County Policy Lets Heads Roll When Ideas Flow Too Freely

Lyn Greene writes a commentary for The Times: “Bay Health Controversy Surfaces Again.”

As a result, Greene gets fired as a $30,000-a-year consultant to the San Diego Interagency Water Quality Panel.

What happened to the First Amendment, free exchange of ideas, open discussion of public issues, and all that other civics book stuff?

Answer: It collided with a brick wall called the M-2 policy of the San Diego County Board of Supervisors.


Adopted in 1975 and last renewed in 1988, M-2 says people paid by the county can publish their views on county policy only with the approval of their boss.

Kathleen Thuner, county agricultural commissioner, says she fired Greene the day after the commentary was published. She was Greene’s boss.

Thuner said her decision was supported, in advance, by Lari Sheehan, deputy chief administrative officer, and Peter Michael, chairman of the interagency panel.

“Your right to the First Amendment is very important,” Thuner said, “but when you sign on as a consultant to a panel, then write an article in conflict with the panel and without the approval of the panel, then that’s not a First Amendment issue.”

As a consultant, Greene did not enjoy the warning-counseling-second-chance protections of full-time employees, Thuner said.

Greene, who holds a doctorate in water pollution politics, was hired in May for up to two years at $30,000 a year.

In her commentary, Greene suggested an approach to correcting pollution of San Diego Bay that is more aggressive than the fact-finding role envisioned by the interagency panel.

The commentary, Greene said, “never insinuated that it was the panel’s fault nothing has been done out at the bay, but that’s obviously how they interpreted it.”


She said she believes she was fired because of her views, not just for breaking the M-2 policy, an assertion that Thuner and Michael dispute.

“I’ll miss Lyn,” Thuner said. “She was a fine consultant, but I support the policy.”

Preparation Is Best Defense

Medium well.


* Times reporter John Glionna has been besieged by calls since his story last week about cop-novelist Joseph Wambaugh, who just moved to Rancho Santa Fe.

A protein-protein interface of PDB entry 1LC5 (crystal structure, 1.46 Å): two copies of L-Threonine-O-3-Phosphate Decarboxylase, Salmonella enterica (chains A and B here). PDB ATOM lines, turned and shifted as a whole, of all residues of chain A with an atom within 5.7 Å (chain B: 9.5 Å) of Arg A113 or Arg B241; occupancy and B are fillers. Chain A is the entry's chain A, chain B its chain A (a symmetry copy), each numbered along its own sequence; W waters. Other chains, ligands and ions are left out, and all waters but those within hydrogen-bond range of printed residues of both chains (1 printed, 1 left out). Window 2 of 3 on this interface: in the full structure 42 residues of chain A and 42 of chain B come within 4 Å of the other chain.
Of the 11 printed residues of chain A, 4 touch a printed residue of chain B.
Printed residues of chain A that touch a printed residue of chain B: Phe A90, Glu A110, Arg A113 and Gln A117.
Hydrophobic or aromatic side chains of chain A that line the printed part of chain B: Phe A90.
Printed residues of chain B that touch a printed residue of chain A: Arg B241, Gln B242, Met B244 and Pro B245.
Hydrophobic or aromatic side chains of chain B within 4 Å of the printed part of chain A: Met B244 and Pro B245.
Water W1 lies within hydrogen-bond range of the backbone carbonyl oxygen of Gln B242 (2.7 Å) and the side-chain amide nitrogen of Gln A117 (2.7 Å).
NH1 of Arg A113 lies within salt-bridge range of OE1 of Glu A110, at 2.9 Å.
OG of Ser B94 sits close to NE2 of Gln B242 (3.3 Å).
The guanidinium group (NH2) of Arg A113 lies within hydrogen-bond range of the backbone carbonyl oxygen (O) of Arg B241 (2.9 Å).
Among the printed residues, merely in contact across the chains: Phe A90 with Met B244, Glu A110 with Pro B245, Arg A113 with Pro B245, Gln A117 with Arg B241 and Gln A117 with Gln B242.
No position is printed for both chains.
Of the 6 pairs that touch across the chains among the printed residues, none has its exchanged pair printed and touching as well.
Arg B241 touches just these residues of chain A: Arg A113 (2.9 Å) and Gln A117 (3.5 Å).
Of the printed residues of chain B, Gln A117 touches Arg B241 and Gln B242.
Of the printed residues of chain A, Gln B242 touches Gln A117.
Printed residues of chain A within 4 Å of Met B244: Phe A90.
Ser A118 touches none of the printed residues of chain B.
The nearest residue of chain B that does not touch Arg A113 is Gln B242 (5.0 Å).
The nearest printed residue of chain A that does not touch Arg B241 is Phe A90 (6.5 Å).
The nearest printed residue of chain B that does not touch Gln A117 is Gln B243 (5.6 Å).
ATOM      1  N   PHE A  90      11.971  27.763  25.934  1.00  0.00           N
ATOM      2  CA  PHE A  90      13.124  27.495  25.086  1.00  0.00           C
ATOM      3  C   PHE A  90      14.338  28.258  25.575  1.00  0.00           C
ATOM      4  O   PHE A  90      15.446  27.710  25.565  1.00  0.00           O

In self-defense, Glionna has developed a conversation-stopper:

“No, I will not give you Wambaugh’s phone number. No, I will not give him your movie screenplay. And, if your idea for a novel is so sure-fire, why don’t you write it yourself?”

* The Marine Corps is having some trouble adjusting to glasnost.


Take the (belated) front-page headline in The Scout, the Camp Pendleton newspaper: “Soviet, U. S. Relations Improve.”

Beneath the main headline is a smaller, cautionary one:

“Keep Bayonets Ready for USSR’s Uncertain Future.”

* Upbeat stories about local businesses are standard for weekly newspapers.


Even so, The (Fallbrook) Enterprise’s picture-and-story combo “Car Wash Expands Hours as to Aid Water Shortage” is unique.

A car is shown emerging from the automatic car wash, all clean and scrubbed. The car is owned by the (smiling) owner of the car wash.

The car is a convertible. No explanation given.

Mayor’s Bayonet Was Ready


The Cold War between Mayor Maureen O’Connor and U.S. Sen. Pete Wilson heated up a bit Tuesday.

O’Connor was mightily miffed to read that, if she endorses Dianne Feinstein for governor, the Wilson-for-governor camp might retaliate with a 1981 videotape of O’Connor saying nice things about Wilson.

O’Connor said the tape was made at Wilson’s request to introduce him to fund-raising audiences statewide, with the guarantee that it not be used as a campaign commercial or endorsement.

If the tape is used, O’Connor said she wouldn’t be shy in telling the public that sending Wilson to Sacramento is not in San Diego’s best interests.


By day’s end, the Wilson camp declared the issue moot: The tape will not be used.